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Monday, January 13, 2014

'Discount Window Stigma'

Banks are reluctant to borrow from the discount window:

Discount Window Stigma, by Olivier Armantier: One of the main missions of central banks is to act as a lender of last resort to the banking system. In the United States, the Federal Reserve has relied on the discount window (DW) for nearly a century to fulfill this task. Historically, however, the DW has been little used even when banks may have faced acute liquidity shortages, a phenomenon commonly attributed to stigma. In this post, we show that during the last financial crisis banks were willing to pay large premia to avoid borrowing from the DW, suggesting that DW stigma is an economically important phenomenon.
DW stigma is generally defined as banks’ reluctance to approach the DW out of concerns that, if detected, depositors, creditors, or analysts could interpret DW borrowing as a sign of financial weakness. It is believed that such inferences could have severe consequences for DW borrowers such as a run on deposits, a loss of confidence by market analysts, a drop in the institution’s stock price, or a withdrawal of market sources of liquidity. The economic consequences of DW stigma may be particularly severe during financial crises, preventing the Fed from effectively disseminating liquidity when it is most needed. In addition, a bank that delays accessing the DW may resort instead to costly alternatives (such as fire sales of assets), which may further weaken the bank and add to financial system instability. Finally, a reluctance to borrow at the DW could lead banks to excessively self-insure against tail risks, thereby reducing the loans it extends to other financial firms and to the real economy. ...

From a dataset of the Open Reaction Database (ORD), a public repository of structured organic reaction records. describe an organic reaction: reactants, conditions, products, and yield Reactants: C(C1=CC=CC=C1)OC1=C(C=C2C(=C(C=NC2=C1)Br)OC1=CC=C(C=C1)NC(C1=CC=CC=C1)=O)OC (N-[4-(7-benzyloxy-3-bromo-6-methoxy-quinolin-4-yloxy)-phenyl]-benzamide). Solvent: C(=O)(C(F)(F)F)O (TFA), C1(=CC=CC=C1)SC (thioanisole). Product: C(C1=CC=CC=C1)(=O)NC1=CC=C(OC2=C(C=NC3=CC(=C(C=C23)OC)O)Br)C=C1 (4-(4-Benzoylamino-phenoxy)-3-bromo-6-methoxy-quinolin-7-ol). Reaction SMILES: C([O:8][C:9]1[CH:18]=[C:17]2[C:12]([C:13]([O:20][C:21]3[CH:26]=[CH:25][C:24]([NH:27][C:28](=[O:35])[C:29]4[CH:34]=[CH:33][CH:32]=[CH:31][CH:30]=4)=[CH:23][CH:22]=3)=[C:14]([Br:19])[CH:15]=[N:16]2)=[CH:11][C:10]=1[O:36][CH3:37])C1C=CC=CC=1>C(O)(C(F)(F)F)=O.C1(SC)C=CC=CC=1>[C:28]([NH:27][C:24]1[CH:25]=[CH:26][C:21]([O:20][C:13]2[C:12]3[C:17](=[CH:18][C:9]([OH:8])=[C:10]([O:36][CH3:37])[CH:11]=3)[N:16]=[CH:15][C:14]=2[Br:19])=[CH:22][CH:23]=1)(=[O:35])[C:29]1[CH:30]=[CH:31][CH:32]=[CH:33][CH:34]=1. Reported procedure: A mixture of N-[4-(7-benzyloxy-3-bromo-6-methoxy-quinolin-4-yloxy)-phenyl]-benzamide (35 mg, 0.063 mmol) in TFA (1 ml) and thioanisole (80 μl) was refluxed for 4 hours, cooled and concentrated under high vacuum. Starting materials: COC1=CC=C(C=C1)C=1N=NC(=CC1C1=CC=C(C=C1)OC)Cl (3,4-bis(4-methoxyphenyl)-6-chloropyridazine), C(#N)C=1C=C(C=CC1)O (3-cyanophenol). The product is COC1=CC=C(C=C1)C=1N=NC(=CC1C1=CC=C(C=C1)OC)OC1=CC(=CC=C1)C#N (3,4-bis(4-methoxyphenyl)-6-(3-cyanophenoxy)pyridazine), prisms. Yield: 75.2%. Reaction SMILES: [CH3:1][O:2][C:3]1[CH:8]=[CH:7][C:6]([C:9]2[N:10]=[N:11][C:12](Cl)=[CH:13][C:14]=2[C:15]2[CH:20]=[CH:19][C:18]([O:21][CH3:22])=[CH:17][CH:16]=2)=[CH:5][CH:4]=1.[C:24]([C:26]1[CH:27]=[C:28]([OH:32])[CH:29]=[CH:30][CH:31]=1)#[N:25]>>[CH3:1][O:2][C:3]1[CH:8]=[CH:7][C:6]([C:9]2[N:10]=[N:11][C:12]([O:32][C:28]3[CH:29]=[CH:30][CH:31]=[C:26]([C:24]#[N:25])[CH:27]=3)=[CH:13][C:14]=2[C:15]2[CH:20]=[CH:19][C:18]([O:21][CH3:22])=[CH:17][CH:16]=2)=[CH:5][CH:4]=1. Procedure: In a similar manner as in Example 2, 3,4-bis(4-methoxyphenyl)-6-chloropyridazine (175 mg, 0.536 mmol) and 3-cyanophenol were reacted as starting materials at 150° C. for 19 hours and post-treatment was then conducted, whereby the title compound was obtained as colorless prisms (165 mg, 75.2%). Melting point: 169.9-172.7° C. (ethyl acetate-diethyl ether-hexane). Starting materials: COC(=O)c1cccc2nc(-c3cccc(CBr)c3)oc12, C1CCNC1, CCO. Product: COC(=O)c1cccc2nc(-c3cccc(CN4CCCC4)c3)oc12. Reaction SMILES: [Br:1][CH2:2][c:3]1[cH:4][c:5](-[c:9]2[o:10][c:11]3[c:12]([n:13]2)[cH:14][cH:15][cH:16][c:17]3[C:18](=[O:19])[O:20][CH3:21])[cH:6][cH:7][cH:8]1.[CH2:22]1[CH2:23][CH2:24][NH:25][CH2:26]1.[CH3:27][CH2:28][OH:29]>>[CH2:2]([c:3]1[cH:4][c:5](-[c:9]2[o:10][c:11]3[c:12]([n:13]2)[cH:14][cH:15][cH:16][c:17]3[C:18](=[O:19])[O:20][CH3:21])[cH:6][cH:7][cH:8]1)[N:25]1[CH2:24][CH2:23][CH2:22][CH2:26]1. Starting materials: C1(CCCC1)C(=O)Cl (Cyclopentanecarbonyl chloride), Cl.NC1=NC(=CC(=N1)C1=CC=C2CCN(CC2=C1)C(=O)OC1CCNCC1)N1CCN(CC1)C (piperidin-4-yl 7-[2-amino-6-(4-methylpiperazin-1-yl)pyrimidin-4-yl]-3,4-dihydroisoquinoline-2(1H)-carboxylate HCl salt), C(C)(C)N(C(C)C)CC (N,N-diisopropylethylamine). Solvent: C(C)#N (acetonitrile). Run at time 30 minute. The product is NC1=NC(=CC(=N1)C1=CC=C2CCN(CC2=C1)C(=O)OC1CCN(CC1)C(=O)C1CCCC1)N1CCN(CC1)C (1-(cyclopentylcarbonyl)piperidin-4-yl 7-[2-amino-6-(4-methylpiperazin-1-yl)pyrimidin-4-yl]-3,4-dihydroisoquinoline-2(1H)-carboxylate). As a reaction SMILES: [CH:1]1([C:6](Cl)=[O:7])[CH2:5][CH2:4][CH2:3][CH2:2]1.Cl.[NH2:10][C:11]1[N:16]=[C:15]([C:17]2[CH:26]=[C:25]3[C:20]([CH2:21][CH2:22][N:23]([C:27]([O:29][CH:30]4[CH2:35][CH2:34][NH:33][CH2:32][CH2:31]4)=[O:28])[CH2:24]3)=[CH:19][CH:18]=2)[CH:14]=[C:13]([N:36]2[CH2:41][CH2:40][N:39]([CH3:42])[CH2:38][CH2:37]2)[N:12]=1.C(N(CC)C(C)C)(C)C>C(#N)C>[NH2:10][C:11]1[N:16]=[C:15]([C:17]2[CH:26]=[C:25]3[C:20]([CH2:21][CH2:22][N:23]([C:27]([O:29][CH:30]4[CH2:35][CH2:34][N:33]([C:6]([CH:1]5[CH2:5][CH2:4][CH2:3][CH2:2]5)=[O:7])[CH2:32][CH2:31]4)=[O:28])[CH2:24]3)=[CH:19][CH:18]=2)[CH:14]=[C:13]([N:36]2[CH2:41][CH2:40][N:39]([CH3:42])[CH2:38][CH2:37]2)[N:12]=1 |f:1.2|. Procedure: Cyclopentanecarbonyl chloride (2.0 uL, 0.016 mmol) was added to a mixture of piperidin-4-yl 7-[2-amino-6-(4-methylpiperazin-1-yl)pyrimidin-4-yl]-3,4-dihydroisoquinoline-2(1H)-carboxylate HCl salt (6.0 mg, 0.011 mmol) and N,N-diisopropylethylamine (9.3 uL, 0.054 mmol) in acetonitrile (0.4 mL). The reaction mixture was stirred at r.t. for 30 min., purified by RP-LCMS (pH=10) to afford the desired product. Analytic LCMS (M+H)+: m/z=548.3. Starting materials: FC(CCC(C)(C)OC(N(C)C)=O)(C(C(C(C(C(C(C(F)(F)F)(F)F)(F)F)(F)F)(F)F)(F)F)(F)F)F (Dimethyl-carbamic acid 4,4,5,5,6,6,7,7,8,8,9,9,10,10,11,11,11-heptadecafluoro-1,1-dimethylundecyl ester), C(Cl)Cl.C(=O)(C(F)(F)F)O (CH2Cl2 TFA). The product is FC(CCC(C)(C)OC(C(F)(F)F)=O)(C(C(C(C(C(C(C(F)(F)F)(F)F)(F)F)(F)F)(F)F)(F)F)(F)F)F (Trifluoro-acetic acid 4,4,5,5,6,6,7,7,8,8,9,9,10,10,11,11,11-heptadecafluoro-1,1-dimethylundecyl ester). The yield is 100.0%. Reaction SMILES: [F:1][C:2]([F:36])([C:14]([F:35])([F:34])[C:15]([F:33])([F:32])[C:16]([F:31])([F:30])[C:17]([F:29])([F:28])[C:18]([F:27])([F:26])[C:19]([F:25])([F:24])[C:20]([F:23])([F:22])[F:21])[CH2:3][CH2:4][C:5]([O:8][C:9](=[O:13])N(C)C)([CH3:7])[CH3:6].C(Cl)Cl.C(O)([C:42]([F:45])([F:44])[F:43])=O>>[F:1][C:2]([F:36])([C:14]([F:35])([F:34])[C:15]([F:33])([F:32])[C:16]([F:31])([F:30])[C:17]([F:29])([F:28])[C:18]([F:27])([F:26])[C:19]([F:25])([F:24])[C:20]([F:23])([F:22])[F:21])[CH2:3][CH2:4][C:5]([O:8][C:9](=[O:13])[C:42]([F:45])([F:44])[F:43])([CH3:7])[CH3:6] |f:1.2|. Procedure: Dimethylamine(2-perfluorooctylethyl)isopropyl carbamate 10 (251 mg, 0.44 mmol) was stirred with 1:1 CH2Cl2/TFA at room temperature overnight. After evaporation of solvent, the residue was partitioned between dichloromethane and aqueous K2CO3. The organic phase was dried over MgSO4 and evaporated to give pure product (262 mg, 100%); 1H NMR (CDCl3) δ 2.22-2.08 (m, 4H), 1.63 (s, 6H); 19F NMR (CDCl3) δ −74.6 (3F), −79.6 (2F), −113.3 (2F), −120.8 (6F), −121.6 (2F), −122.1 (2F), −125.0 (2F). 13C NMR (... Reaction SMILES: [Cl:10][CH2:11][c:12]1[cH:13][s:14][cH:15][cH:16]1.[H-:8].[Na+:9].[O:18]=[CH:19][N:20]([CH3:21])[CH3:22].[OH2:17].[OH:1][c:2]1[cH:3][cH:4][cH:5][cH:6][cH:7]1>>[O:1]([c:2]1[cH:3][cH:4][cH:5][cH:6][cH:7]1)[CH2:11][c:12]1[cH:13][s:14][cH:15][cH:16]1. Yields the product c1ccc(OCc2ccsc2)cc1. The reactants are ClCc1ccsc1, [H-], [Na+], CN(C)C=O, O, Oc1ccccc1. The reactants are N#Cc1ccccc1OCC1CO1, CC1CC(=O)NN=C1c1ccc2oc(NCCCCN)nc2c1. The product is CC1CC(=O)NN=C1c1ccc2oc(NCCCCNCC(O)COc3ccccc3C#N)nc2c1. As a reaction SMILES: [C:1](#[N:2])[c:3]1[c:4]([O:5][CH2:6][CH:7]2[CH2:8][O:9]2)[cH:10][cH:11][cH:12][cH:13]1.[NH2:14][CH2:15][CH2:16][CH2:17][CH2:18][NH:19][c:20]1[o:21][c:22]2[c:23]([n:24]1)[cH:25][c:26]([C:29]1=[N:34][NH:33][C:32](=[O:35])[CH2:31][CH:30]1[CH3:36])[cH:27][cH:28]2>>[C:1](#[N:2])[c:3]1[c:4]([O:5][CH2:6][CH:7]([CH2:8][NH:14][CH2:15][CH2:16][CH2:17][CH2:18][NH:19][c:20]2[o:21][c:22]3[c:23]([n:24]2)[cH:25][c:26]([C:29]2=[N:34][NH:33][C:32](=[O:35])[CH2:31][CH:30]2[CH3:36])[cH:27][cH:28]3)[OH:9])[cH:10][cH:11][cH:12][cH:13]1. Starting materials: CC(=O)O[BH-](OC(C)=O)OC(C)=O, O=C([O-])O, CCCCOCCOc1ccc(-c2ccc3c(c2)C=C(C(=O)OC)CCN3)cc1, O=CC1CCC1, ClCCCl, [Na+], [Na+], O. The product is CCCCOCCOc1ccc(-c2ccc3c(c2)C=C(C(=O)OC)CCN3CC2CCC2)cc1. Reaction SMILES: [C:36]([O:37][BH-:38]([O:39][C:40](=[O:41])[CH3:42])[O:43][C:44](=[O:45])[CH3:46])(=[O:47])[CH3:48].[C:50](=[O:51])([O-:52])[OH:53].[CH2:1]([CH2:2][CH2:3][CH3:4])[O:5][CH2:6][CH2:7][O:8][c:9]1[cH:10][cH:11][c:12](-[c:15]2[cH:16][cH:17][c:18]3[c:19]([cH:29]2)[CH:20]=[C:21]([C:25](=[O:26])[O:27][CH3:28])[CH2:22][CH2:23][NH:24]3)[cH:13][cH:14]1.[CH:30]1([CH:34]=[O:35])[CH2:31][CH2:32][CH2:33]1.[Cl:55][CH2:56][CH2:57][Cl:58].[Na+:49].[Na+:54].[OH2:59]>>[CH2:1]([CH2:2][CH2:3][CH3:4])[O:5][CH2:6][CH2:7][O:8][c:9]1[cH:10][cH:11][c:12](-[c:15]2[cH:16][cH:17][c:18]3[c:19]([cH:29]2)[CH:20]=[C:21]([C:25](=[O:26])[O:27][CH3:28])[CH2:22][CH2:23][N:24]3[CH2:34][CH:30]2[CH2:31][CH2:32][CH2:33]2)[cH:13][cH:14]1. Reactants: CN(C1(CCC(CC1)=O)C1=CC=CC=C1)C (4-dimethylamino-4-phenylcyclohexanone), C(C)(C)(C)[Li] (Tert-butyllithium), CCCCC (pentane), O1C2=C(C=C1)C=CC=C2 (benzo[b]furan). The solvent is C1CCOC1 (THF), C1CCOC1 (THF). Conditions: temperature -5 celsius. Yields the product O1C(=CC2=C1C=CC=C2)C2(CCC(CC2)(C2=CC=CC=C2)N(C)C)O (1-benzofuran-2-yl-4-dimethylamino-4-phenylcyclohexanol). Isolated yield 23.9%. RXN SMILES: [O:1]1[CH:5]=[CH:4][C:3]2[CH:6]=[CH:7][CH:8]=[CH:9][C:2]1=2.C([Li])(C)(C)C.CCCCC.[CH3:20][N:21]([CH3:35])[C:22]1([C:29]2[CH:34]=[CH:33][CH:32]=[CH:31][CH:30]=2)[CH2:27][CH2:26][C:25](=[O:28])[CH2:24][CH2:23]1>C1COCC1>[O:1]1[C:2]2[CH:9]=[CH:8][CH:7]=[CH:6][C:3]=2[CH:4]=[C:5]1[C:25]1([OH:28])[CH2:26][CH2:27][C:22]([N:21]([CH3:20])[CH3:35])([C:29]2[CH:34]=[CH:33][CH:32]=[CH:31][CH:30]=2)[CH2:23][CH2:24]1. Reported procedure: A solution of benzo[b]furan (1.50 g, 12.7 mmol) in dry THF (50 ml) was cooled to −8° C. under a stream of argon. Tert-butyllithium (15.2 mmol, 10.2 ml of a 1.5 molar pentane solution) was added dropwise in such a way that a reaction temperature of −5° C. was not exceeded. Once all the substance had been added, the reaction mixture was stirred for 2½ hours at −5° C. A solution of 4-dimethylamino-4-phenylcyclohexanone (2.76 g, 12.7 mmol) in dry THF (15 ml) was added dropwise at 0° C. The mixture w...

Posted by on Monday, January 13, 2014 at 09:53 AM in Economics, Monetary Policy | Permalink  Comments (4)


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